Managed care is not being warmly embraced by long-term care providers everywhere. Nearly 40 states are in various completion phases of transitioning to privatized Medicaid managed care systems, but Louisiana’s nursing homes are defiantly resisting efforts there to have them join the party.

Some observers say the resistance is kinking the process aimed at attracting private companies to bid for the state’s business, currently valued at $2.1 billion. About 72,000 state residents, many of whom are developmentally disabled and elderly, are currently enrolled in the Medicaid program. At stake is the final component of Gov. Bobby Jindal’s plan to privatize the program. His administration already has private concerns under contract to handle the medical and behavioral health components of the state’s $8 billion Medicaid program, according to The Advocate.

The Louisiana Nursing Home Association wants its members excluded from the system and is lobbying the Legislature to do so. The head of the group has declined comment, according to a local media report. LNHA spokeswoman Karen Miller, however, questioned whether “reslicing the long-term care pie” would be helpful since the current “nursing facility program is economical and efficient.”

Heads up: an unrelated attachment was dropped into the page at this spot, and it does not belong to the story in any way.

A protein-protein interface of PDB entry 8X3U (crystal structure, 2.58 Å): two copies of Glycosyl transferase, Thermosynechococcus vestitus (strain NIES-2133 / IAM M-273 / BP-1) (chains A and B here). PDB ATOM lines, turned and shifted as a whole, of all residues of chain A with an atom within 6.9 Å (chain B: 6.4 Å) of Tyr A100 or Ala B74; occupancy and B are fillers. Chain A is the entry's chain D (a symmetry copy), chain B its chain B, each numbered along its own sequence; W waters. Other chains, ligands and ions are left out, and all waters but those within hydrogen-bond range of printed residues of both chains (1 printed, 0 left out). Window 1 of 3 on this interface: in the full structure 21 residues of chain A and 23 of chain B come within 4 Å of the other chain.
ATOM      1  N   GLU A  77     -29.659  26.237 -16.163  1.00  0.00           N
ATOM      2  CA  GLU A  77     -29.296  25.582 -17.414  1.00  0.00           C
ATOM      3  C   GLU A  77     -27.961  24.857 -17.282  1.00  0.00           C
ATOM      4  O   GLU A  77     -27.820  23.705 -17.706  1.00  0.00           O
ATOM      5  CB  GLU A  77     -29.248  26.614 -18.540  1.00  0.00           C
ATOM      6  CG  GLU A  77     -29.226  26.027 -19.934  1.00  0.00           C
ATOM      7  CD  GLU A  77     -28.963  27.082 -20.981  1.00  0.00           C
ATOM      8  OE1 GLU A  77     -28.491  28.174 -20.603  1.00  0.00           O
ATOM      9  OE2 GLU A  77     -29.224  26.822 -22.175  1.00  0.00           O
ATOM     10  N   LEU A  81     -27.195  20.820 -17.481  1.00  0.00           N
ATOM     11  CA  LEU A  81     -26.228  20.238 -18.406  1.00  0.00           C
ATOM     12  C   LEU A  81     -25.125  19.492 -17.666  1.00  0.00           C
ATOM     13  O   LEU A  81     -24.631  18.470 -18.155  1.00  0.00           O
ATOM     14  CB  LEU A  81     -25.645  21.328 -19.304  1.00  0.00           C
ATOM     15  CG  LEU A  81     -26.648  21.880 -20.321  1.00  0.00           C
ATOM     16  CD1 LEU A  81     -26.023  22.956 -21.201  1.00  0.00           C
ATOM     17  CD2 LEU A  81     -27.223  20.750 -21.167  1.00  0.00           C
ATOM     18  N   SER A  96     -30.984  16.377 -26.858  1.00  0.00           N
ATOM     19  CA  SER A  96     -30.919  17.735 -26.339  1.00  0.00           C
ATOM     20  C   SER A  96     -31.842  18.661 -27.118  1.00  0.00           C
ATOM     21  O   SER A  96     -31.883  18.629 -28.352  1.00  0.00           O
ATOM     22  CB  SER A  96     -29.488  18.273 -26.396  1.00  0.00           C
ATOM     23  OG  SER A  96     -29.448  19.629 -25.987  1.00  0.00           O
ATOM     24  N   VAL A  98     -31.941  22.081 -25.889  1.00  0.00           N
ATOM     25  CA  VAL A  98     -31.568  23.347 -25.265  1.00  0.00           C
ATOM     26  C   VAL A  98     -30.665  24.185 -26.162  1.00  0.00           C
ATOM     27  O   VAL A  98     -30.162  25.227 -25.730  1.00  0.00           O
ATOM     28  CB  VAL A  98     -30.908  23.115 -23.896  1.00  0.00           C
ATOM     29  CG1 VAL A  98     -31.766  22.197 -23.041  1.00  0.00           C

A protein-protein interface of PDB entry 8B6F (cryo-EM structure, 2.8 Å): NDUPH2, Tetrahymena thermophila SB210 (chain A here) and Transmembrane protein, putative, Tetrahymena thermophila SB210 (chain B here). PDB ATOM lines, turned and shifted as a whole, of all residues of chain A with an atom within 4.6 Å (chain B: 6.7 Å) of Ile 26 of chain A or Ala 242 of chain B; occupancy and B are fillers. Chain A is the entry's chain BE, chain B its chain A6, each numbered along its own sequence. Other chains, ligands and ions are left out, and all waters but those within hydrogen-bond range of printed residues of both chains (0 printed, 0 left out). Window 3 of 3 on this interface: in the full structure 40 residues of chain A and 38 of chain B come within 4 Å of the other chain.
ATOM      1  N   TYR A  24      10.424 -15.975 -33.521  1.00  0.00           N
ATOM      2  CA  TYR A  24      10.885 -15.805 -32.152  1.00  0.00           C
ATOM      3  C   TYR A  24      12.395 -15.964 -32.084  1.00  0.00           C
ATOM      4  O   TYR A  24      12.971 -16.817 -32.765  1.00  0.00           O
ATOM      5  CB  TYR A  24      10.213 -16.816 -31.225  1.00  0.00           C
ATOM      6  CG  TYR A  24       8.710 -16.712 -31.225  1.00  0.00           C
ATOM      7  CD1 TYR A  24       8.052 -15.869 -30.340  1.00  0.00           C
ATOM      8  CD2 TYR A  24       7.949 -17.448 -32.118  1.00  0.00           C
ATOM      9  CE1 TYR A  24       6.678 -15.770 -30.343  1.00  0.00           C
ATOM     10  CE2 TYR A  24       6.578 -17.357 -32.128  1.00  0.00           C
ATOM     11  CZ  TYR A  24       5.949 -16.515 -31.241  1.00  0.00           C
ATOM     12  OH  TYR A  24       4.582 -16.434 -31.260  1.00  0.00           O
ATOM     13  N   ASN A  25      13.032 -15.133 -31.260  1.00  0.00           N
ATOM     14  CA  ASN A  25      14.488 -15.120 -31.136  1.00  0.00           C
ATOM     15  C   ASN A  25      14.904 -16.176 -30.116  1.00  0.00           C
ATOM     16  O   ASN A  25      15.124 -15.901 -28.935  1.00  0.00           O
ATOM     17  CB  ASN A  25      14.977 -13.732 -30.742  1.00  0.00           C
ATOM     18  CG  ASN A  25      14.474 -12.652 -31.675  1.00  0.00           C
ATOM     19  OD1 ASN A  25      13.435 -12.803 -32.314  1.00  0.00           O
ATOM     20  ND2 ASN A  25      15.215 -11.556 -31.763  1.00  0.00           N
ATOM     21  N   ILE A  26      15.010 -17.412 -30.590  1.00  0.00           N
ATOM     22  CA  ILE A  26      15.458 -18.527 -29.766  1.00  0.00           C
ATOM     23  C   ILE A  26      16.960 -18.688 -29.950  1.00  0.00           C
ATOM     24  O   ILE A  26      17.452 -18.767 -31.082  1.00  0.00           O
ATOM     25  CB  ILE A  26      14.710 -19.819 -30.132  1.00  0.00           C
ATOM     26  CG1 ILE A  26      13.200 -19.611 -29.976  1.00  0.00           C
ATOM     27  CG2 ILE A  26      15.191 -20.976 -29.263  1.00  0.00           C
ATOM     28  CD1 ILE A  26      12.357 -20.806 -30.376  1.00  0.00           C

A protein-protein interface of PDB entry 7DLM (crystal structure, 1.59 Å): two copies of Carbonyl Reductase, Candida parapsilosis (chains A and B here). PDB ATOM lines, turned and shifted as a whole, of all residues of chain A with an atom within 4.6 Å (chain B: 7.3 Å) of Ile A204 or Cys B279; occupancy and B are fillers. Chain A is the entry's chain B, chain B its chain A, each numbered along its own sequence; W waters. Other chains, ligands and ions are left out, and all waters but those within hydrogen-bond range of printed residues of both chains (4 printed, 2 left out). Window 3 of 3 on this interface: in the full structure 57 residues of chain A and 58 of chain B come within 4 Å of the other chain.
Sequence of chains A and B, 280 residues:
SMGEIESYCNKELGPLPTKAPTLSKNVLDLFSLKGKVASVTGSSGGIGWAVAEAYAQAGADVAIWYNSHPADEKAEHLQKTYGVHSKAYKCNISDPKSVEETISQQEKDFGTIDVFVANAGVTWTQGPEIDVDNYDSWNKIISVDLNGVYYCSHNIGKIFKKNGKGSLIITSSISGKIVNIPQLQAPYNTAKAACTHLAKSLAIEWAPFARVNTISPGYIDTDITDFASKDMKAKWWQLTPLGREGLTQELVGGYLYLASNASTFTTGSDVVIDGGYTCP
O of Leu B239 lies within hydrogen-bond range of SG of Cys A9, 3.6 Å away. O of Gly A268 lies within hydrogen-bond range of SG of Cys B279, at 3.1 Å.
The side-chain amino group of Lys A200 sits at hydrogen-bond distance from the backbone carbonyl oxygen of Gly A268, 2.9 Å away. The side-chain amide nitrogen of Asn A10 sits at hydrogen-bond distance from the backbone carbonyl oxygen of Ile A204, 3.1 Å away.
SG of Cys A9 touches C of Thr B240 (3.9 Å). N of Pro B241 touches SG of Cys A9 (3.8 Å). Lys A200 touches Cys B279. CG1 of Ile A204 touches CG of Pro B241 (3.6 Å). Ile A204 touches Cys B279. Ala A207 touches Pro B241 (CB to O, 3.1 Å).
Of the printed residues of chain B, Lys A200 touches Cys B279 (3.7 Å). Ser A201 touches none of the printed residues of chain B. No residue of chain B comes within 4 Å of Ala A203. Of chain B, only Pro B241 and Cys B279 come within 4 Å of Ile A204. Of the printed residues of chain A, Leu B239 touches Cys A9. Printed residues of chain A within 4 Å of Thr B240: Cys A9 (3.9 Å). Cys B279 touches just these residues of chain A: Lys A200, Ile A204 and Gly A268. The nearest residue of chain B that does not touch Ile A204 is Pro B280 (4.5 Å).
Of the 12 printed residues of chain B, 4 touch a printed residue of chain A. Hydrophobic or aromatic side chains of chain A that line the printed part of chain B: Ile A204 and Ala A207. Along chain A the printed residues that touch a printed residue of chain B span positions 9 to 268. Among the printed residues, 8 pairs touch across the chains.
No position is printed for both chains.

Meanwhile, the Louisiana chapter of AARP generally favors people transitioning to home- and community-based settings if it’s suitable and less expensive. AARP and other patients advocates are preparing to heavily lobby the state Legislature, claiming the nursing home industry’s move could lead to serious splintering issues in care delivery and coverage.

“If nursing homes are able to carve themselves out, it’s going to fragment healthcare opportunities for everyone and reduce choices for seniors,” AARP Louisiana director of advocacy Andrew Muhl told The Advocate. “It will likely result in longer wait times for people who want to live independently in their homes.”

An American Health Care Association report calls the growth of managed care in dealing with older adults a “risky business.” The association asserts that states have limited experience in managed long-term services and supports.